I’ve also been impressed by the quality of almost every auto-biographical comic work that I’ve read or examined in the last two years.  It’s a sub-genre in comics that is sometimes overlooked and neglected (count me among the guilty).  Granted, it’s also harder to find.  Most fans of auto-biographical comics place advance orders so they can be assured of getting those books they are interested in.  It’s certainly harder to find many books in this category in your local comics store. UNDERWIRE definitely qualifies for the short list of auto-biographical books worth a look.  If you enjoy the light-hearted style of contemporary newspaper comic strips like CATHY and others, you will love UNDERWIRE.  If you’ve been curious and want to begin to explore some auto-biographical works in comics, then UNDERWIRE is an excellent starting point for you. 

Writer/artist Jennifer Hayden began her literary career as a fiction writer and children’s book illustrator.   A voracious reader of ARCHIE COMICS during her youth, she later renewed her interest and became one of the featured creators on Dean Haspiel’s website dedicated to giving an outlet to New York City area indie comics creators - - - , where UNDERWIRE debuted as a web comic.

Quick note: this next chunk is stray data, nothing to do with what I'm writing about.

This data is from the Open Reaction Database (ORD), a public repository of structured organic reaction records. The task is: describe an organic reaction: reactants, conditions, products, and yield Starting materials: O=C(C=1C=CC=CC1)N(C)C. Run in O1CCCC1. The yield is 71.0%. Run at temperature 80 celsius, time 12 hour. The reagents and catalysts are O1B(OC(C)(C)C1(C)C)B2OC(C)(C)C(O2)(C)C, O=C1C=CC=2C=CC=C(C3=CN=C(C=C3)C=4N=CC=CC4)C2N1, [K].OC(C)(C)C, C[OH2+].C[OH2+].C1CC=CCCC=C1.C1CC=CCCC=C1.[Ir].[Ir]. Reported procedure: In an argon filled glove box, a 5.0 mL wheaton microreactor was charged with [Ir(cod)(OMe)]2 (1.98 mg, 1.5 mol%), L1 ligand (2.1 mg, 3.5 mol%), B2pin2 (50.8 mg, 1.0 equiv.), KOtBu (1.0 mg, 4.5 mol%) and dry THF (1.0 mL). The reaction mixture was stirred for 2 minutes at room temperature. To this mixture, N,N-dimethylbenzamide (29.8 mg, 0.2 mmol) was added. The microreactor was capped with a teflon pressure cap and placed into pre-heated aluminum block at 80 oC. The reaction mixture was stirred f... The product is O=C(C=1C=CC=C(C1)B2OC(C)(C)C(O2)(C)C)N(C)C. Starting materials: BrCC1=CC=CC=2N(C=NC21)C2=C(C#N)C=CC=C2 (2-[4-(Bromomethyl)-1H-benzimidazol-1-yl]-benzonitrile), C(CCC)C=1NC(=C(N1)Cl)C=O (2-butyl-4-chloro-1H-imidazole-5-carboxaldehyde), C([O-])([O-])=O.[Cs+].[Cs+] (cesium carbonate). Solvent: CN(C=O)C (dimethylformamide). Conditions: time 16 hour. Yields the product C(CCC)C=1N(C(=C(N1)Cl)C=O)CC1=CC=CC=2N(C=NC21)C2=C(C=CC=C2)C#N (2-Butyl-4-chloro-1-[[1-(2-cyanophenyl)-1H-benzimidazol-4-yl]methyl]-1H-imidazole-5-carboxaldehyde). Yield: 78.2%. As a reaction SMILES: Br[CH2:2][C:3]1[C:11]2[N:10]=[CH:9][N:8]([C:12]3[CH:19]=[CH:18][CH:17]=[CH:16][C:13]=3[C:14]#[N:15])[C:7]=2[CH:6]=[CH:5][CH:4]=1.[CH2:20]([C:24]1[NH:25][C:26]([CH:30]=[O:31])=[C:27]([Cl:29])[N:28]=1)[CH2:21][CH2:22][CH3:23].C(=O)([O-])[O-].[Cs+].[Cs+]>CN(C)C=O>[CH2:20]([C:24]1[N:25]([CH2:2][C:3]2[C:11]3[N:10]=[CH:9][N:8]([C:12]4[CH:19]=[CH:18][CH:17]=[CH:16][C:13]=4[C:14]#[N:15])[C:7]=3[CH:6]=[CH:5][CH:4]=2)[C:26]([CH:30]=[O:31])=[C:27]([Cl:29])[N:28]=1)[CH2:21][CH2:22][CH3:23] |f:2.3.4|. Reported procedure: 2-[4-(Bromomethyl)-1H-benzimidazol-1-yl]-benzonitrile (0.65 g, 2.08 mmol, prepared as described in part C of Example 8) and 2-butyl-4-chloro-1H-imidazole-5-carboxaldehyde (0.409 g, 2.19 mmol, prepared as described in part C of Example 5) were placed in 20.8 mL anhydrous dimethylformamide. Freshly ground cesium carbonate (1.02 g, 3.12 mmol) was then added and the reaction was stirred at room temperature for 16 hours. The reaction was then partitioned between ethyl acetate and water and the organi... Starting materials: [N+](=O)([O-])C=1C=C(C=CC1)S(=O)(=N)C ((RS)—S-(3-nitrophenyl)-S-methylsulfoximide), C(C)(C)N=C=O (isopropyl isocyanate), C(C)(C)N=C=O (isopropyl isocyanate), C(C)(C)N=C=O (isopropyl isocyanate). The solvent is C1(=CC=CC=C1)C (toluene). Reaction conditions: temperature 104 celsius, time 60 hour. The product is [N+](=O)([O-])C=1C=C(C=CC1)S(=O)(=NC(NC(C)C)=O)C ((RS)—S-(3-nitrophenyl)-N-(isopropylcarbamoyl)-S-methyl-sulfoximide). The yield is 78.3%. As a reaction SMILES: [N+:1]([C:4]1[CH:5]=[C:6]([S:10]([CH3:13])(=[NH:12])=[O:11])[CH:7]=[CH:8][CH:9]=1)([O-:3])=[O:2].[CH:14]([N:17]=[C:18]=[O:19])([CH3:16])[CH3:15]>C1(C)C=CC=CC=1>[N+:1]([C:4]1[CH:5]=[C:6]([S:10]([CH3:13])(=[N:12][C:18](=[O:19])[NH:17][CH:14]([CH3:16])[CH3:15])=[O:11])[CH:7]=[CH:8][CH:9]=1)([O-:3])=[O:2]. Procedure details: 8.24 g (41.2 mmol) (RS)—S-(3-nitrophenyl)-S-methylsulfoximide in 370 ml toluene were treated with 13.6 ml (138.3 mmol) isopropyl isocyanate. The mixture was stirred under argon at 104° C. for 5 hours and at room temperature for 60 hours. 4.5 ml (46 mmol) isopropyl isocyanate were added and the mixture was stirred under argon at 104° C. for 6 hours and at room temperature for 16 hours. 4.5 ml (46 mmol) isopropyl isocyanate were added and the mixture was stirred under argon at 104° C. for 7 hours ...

Hayden 37_a225a295da414bcdfbab416473140743

UNDERWIRE the graphic novel reprints the first 22 chapters from the web comic and adds 17 new pages of material.  Her full page sketches of various goddesses throughout history are particularly interesting.  The chapters are very quick reads, and sometimes only 2-3 pages of story. Hayden does not deviate from the main points of each chapter, but that doesn’t mean there isn’t a lot of detail in such brevity.  I could imagine the contents of one of her 3 page chapters requiring almost 12 pages to convert the story to text only and still capture all the detail.  The general style is 4 or more square panels per page, and the shading and art reminds me just a little of Robert Crumb.  What’s even more remarkable is that Hayden does not create her panels in pencil and then embellish later.  She does every panel in ink.